1

Brian Groder & Tonino Miano: FluiDensity

Hrayr Attarian By

Sign in to view read count
Listening to the stimulating FluiDensity is akin to eavesdropping on an intelligent, ad-lib conversation between two friends. Trumpeter Brian Groder and pianist Tonino Miano, both master improvisers, mine the modernist western musical canon for the majority of their ideas and spice it up with a bit of jazz and various ethnic motifs.

The energetic "Optika," with its intricately woven spontaneous dialogue, is perhaps the jazziest track on the record. Blues-tinged lines characterize both Groder's bright undulating horn and Miano's contemplative and resonant keys.

Vaguely Asian sensibilities endow the intriguing "Depth of Field." Miano's warm and edgy piano constructs sharp, crystalline rhythmic and harmonic flourishes, over which Groder's clear and open trumpet blows a wistful chant like wind through a Zen garden.

The deep camaraderie that the two share makes for a gratifying listening experience, as Groder's hypnotic and lilting horn and Miano's clever, glissando-filled pianism produce imaginative and penetrating poetry on "Opposite Geometry."

A consummate musician, Groder is known for his progressive and unorthodox approach to composing. On "Phase Shift," he brings this unique touch to extemporizing as well. His burnished tones engage in a delightfully dissonant duet with Miano's breakneck arpeggios and percussive notes. No stranger to working with unconventional and edgy pianists (Burton Greene) for instance), Groder deftly matches his fast staccato lines to Miano's inventive acrobatics, bringing the tune to an intriguing climax.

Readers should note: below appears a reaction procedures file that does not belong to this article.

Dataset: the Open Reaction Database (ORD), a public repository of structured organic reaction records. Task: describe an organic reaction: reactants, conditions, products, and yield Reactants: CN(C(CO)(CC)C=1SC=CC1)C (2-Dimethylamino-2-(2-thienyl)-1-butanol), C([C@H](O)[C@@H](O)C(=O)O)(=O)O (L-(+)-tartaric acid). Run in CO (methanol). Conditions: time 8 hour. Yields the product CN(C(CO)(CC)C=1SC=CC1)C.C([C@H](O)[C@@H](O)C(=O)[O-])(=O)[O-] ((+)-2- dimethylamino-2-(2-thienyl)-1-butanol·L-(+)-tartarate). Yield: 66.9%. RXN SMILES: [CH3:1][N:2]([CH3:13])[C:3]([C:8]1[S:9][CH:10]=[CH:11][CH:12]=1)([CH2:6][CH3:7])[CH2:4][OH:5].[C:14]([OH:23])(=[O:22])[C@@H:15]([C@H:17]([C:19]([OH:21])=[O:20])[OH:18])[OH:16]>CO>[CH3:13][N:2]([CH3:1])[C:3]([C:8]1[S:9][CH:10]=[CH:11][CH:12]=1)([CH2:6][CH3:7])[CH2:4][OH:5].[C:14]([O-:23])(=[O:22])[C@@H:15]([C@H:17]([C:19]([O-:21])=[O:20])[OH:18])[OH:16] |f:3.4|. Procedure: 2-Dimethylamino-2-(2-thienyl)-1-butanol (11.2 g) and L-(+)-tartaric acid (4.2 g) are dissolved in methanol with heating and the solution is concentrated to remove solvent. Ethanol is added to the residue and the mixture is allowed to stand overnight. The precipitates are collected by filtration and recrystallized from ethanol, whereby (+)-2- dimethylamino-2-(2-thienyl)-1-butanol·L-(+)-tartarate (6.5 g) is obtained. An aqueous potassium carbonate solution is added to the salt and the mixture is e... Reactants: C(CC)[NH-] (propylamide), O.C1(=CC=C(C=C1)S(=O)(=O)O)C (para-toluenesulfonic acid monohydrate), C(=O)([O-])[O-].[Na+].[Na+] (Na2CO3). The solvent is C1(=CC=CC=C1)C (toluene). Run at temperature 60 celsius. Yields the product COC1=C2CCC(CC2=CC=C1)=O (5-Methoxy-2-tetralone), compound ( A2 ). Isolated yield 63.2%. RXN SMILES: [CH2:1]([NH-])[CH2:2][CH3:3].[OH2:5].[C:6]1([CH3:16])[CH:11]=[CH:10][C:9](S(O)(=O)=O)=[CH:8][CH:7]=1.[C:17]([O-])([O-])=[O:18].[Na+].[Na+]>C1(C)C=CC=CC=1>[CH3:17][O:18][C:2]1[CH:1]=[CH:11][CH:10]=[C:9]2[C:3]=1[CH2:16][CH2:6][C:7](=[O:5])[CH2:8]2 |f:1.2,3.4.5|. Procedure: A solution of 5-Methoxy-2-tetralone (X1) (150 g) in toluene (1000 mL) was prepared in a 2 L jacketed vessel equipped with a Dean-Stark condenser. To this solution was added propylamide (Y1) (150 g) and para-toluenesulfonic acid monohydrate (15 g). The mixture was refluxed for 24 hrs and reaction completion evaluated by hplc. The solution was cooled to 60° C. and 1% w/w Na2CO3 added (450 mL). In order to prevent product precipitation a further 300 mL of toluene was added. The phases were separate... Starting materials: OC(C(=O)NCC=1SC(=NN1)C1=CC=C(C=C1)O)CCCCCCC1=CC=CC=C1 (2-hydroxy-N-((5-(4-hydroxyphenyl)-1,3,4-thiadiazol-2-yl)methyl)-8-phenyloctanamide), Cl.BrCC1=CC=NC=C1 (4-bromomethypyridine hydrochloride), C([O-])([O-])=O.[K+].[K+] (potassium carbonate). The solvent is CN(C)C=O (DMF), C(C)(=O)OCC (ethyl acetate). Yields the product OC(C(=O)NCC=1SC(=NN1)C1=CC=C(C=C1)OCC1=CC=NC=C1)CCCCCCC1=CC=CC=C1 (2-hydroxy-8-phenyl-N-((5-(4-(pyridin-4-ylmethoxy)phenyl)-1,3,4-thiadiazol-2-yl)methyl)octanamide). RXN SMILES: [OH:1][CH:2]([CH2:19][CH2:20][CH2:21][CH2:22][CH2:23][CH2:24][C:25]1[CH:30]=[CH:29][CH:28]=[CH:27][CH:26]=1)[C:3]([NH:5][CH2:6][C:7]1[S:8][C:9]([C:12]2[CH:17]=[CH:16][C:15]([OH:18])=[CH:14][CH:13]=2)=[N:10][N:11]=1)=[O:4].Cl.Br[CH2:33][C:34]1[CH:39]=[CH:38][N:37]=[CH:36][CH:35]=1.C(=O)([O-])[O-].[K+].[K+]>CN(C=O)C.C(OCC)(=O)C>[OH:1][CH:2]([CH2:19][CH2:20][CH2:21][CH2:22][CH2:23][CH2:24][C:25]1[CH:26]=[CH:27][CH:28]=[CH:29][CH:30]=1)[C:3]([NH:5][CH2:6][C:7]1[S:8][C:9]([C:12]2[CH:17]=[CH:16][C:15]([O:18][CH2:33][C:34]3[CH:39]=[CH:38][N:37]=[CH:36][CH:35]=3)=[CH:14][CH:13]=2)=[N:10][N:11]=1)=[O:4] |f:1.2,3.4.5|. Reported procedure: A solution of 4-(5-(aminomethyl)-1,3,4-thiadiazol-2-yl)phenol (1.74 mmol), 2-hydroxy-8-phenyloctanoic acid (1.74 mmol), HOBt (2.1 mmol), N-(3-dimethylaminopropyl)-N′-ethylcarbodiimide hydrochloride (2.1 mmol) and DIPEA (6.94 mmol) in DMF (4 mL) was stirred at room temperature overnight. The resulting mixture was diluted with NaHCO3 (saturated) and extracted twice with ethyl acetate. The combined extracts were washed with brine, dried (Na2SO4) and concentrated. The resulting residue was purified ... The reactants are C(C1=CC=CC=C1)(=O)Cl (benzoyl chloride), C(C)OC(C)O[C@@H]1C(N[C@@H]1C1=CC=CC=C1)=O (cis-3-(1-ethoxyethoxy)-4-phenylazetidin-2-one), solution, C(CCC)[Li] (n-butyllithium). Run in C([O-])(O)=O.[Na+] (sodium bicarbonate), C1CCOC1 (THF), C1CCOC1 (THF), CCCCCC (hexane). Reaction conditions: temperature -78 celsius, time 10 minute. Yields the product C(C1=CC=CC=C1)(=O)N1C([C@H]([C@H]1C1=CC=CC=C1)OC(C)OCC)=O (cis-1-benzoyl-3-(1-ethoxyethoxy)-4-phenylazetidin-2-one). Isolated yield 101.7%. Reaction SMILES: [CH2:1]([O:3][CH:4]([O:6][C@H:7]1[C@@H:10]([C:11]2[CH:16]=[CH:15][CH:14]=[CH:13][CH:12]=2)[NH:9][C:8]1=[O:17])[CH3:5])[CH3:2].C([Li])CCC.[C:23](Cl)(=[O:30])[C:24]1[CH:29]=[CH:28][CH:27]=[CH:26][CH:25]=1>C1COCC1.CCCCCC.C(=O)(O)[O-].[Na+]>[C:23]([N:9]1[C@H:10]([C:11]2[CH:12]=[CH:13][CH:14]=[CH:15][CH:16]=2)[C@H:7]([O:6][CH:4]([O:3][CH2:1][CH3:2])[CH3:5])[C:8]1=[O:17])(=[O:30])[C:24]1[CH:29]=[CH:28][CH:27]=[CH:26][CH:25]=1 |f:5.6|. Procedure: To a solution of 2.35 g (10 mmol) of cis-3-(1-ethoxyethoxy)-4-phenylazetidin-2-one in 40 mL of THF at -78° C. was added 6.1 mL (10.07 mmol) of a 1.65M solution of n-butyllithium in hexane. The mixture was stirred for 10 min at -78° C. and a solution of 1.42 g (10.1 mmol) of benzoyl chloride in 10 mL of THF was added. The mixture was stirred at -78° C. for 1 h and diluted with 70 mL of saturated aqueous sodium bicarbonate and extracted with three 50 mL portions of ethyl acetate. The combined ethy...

The Bologna-native/New York-based Miano is conservatory trained and holds dual degrees in musicology and classical piano performance. The influence of groundbreaking 20th century composers is clear in his improvisations. He combines a sophisticated atonality and dark passion in his heady and mordant sound on the cinematic "Wiser Counter Clock," which ends in a thought-provoking sonic explosion, and also features Groder's angst-laden, meandering melody.

With this absorbing disc, Groder and Miano have politely but firmly torn down artificial boundaries between musical genres. Although it may be not for purists, this provocative yet accessible album enthralls and fascinates through several spins.

Tags

Related Video

comments powered by Disqus

More Articles

Read Harmony of Difference CD/LP/Track Review Harmony of Difference
by Phil Barnes
Published: October 18, 2017
Read No Answer CD/LP/Track Review No Answer
by Karl Ackermann
Published: October 18, 2017
Read Agrima CD/LP/Track Review Agrima
by Dan McClenaghan
Published: October 18, 2017
Read Bright Yellow with Bass CD/LP/Track Review Bright Yellow with Bass
by Glenn Astarita
Published: October 18, 2017
Read Kurrent CD/LP/Track Review Kurrent
by C. Andrew Hovan
Published: October 17, 2017
Read Duets CD/LP/Track Review Duets
by Jakob Baekgaard
Published: October 17, 2017
Read "Discussions" CD/LP/Track Review Discussions
by Glenn Astarita
Published: September 20, 2017
Read "Das Wohltemperierte Akkordeon" CD/LP/Track Review Das Wohltemperierte Akkordeon
by C. Michael Bailey
Published: July 12, 2017
Read "Common Ground" CD/LP/Track Review Common Ground
by Jack Bowers
Published: April 16, 2017
Read "Story Tellers" CD/LP/Track Review Story Tellers
by Duncan Heining
Published: August 26, 2017
Read "The Wild" CD/LP/Track Review The Wild
by Mark Sullivan
Published: April 29, 2017
Read "Spirits" CD/LP/Track Review Spirits
by Geannine Reid
Published: July 2, 2017

Join the staff. Writers Wanted!

Develop a column, write album reviews, cover live shows, or conduct interviews.